• 23. Family Types – Downtown Persons in Private Households by Living Arrangements, 2001 DOWNTOWN CALGARY COMMERCIAL CORE Number Percent Number Percent Total Persons in Private Households 6,260 100.0% 869,835 100.0% Total Family Persons* 2,420 38.7% 715,425 82.2% Total Non-Family Persons** 3,835 61.3% 154,410 17.8% Total Non-Family Persons 3,835 100.0% 154,410 100.0% Living with Relatives 130 3.4% 19,775 12.8% Living with Non-Relatives 890 23.2% 55,470 35.9% Living Alone 2,810 73.3% 79,165 51.3% Source: Statistics Canada, 2001 Census of Canada Family Types – Mission Persons in Private Households by Living Arrangements, 2001 MISSION CALGARY Number Percent Number Percent Total Persons in Private 3,640 100.0% 869,835 100.0% Households Total Family Persons* 1,560 42.9% 715,425 82.2% Total Non-Family Persons** 2,080 57.1% 154,410 17.8% Total Non-Family Persons 2,080 100.0% 154,410 100.0% Living with Relatives 40 1.9% 19,775 12.8% Living with Non-Relatives 485 23.3% 55,470 35.9% Living Alone 1,560 75.0% 79,165 51.3% Source: Statistics Canada, 2001 Census of Canada * Statistics Canada defines “Family Persons” as those living in households containing at least one census family, that is, a married couple with or without children, a couple living common-law with or without children, or a lone parent living with one or more children. ** “Non-Family Persons” are defined as those living in households made up of either one person living alone in a private dwelling or to a group of two or more people who share a private dwelling, but who do not constitute a census family.
  • 24. Appendix C: Logos of Similar Bodies CALGARY 4 Street • Victoria Crossing • Uptown 17 • Kensington • International Avenue • Calgary th Downtown Association • Inglewood • Marda Loop Victoria Crossing www.vcrossing.com “The Soul of Calgary” Events: Mosaic Festival, early June in Central Memorial Notes: - Has “features of the month” - Business directory Uptown 17 www.uptown17.ca “The Pulse of Calgary” Events: Chalk Walk held every September; The Pulse of Calgary, Winter Windowland, Gallery Calorie, The Dodgeball Bash Notes: - The Green Market ran from July to end to September Kensington www.visitkensington.com “Calgary’s Village in the City” Calgary’s urban village, where people actually live, work, shop and play Events: Sun and Salsa Festival, Client Appreciation Night, and Christmas in Kensington th International Avenue (17 Avenue SE) www.internationalavenue.ca “Where you can go around the world in 35 Blocks” Events: Around the World in 35 Calgary Downtown Association www.calgarydowntown.com “Find your D-Spot” Events: Calgary Downtown Dining Week, Santa Claus Parade, Downtown Calgary Fashion Week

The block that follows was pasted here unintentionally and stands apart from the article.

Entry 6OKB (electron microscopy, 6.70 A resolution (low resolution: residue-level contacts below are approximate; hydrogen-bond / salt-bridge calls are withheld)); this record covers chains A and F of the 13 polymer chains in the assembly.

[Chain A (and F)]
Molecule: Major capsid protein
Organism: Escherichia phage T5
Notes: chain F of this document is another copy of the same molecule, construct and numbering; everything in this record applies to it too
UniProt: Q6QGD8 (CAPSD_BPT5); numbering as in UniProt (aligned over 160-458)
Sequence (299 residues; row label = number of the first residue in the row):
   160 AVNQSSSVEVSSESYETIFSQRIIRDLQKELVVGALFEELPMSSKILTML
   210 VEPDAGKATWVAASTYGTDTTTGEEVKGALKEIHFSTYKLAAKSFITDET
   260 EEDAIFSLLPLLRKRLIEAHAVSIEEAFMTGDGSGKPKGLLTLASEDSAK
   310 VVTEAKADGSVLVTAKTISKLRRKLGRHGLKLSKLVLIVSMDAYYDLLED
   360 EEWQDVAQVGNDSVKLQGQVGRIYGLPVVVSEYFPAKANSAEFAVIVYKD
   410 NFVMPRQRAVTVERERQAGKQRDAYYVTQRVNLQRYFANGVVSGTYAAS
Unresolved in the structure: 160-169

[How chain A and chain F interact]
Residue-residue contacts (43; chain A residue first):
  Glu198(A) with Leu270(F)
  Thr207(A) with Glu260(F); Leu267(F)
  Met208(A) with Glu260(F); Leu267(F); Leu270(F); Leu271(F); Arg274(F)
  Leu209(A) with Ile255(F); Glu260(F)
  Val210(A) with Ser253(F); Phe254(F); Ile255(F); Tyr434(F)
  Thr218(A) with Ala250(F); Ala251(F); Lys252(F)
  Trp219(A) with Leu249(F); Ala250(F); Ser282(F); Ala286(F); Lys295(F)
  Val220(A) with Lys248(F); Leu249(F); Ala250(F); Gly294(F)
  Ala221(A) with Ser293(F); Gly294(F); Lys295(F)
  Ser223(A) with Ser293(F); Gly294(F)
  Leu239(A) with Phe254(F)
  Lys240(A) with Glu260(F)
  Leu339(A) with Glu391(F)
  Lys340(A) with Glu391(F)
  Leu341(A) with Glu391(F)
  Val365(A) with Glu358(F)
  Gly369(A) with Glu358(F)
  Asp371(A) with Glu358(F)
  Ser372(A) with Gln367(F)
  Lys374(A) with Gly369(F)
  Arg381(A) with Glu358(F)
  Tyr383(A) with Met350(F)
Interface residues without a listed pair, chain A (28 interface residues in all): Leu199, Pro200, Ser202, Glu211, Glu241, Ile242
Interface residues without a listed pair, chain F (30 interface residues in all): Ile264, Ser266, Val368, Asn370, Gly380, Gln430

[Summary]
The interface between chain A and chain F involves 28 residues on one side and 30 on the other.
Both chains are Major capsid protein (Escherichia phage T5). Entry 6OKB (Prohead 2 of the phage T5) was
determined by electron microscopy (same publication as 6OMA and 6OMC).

• 25. Inglewood www.calgary-inglewood.com “Calgary’s Original Mainstreet” Events: Sunfest Marda Loop www.mardaloopbrz.ca “Get in the Loop....” Events: Marda Gras CANMORE Tourism Canmore www.tourismcanmore.com/ Events: various events held monthly. Activities ranging from arts, culture, and entertainment to hiking and camping
  • 26. VANCOUVER Gastown • Mount Pleasant • Downtown • Robson Street • Kerrisdale • West End • South Granville • Yaletown • Chinatown • Commercial Drive • Marpole • Strathcona Area • Collingwood • Hastings North • Kitsilano Fourth Avenue • Point Grey Village • Victoria Drive • Cambie Village • Fraser Street West End www.westendbia.com “The Heart of the West End” Events: A taste of your BIA, Vancouver Pride Week, Involved in the Vancouver triathlon, Out on Screen Queer Film & Video Festival, Davie Day, A farmer’s Market Extra Notes: - Website included local temp and maps of the area - A section for Visitors/Tourists - Member section Yaletown www.yaletowninfo.com “A heritage district with fresh styles & modern design” Events: Yaletown Street Party, Taste of Yaletown, Farmer’s Market, Halloween Parade Extra Notes: - No easily identifiable logo, this image is from the website - Member log in section to be added to directory and member services - Lots of information for visitors again, parking maps, walking tours etc. th Kitsilano 4 Avenue www.kitsilano4thavenue.com “the heart of it all” Events: Summer of Love Extra Notes: - Member Log in section - Photo gallery - Very simple, shopping focused web site Gastown www.gastown.org “Vancouver Starts Here” Events: Concours d’elegance (classic car show), Tour de Gastown (bike race)